Focused on helping parents understand and live with pediatric asthma and allergies. Offers links to numerous online articles and videos demonstrating use of inhalers and other devices; sponsored by the American Academy of Pediatrics.

Asthma in Children (MedlinePlus)
Information for families that includes description, frequency, causes, inheritance, other names, and additional resources; from the National Library of Medicine.

Asthma (ALA)
Information for parents and families about asthma, asthma-friendly environments, advocacy, and more; American Lung Association.

What Happens During an Asthma Flare-Up? (Movie) (KidsHealth)
A 3-minute movie for kids and parents; from Nemours, which offers more information about asthma and many other health conditions.

Asthma (NHLBI)
Addresses multiple aspects of asthma, including causes, signs and symptoms, treatment, and prevention; National Heart, Lung, and Blood Institute.

Asthma Information (NJH)
Information about asthma, its causes, and treatment. Includes links to videos about use of inhalers and other devices; National Jewish Health.

FAM Allies Education
Information on a variety of asthma-related topics, including illustrated guides for using peak flow meters, inhalers, and spacers; Fighting Asthma Milwaukee program.

American Lung Association
Offers up-to-date information about asthma, tobacco control, environmental health, and research information for clinicians.

Asthma and Allergy Foundation
This website offers free information on asthma and allergies, and education programs for consumers and health professionals. It also provides advocacy to improve quality of life for patients and research to find a cure.

National Heart, Lung, and Blood Institute
This website provides up-to-date information for patients, public, health professionals, and researchers.

National Jewish Center
Information on asthma and allergy basics and research for child, parent and health provider.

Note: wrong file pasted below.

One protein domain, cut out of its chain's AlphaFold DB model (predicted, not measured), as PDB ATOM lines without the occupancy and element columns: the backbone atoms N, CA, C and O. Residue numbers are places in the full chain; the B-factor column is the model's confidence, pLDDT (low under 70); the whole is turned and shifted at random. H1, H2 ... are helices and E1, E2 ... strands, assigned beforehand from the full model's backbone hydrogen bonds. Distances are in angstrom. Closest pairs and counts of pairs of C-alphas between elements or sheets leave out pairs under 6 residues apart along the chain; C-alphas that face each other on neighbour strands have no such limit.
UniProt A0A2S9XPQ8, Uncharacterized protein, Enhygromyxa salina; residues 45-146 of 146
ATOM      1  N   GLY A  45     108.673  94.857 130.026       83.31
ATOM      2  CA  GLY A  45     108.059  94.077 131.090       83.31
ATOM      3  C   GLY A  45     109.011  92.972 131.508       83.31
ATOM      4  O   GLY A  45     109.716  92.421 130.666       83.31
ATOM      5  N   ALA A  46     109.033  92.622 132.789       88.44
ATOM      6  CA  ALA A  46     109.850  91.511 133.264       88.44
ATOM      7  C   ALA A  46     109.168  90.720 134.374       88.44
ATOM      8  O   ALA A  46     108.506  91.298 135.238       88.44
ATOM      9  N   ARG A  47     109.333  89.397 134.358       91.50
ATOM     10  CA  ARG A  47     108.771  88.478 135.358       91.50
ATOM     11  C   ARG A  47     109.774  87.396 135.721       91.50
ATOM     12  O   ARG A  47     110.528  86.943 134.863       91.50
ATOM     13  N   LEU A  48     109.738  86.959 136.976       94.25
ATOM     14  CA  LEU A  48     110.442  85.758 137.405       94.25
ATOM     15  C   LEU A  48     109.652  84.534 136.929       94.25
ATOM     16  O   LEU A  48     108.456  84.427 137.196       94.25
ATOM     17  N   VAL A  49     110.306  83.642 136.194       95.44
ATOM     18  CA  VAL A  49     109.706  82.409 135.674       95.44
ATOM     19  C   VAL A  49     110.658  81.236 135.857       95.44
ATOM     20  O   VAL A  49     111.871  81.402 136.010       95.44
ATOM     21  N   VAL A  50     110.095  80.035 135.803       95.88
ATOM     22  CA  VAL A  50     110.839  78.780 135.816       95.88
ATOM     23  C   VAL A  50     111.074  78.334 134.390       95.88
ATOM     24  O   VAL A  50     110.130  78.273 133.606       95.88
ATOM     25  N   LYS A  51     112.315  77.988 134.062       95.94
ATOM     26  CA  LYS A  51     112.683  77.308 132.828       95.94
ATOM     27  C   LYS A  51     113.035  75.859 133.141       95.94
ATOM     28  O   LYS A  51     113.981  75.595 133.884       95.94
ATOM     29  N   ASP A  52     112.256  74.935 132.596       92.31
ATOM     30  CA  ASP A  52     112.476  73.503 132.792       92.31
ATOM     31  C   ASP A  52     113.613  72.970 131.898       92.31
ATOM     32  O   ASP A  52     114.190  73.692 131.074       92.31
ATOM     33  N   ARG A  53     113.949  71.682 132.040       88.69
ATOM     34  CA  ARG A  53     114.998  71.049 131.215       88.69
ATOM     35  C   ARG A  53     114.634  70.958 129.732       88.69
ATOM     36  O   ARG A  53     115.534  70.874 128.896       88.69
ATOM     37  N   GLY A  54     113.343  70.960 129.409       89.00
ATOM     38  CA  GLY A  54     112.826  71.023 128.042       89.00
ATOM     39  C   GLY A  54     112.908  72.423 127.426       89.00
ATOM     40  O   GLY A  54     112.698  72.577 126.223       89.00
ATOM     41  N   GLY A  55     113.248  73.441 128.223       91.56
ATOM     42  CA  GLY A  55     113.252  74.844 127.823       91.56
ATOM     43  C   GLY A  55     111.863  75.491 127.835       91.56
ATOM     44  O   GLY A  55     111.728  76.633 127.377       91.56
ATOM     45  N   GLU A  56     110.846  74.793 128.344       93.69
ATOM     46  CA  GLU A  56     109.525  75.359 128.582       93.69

Breathing Easier with Asthma (Intermountain Healthcare) (PDF Document 2.9 MB)
A comprehensive 36-page PDF about understanding and controlling asthma.

Breathing Easier (Intermountain Healthcare) (Spanish) (PDF Document 1.6 MB)
A comprehensive 36-page PDF about understanding and controlling asthma, in Spanish (Para Respirar Mas Facil Con Asma).

Patient Education

Using an Inhaler with a Spacer (Nationwide Children’s Hospital)

Help Your Child Gain Control Over Asthma (English) (EPA) (PDF Document 1.3 MB)
Brochure with education, checklists, and asthma action plan items (36 pages); Environmental Protection Agency.

Help Your Child Gain Control Over Asthma (Spanish) (EPA) (PDF Document 656 KB)
Spanish-language brochure (Ayude a Su Niño a Controlar el Asma) with education, checklists, and asthma action-plan items (36 pages); Environmental Protection Agency.


Patient Self-Assessment Record (NHLBI) (PDF Document 54 KB)
A sample record for patients to track asthma symptoms and medication use; from the 2007 National Heart, Lung, and Blood Institute Guidelines.

Services for Patients & Families Nationwide (NW)

For services not listed above, browse our Services categories or search our database.

* number of provider listings may vary by how states categorize services, whether providers are listed by organization or individual, how services are organized in the state, and other factors; Nationwide (NW) providers are generally limited to web-based services, provider locator services, and organizations that serve children from across the nation.


Clinical Trials in Children with Asthma (
Studies looking at better understanding, diagnosing, and treating this condition; from the National Library of Medicine.

Authors & Reviewers

Initial publication: March 2012; last update/revision: August 2019
Current Authors and Reviewers:
Author: Lynne M. Kerr, MD, PhD
Funding: The Medical Home Portal thanks the 2011-2012 URLEND Medical Home Portal trainees group for their contribution to this page.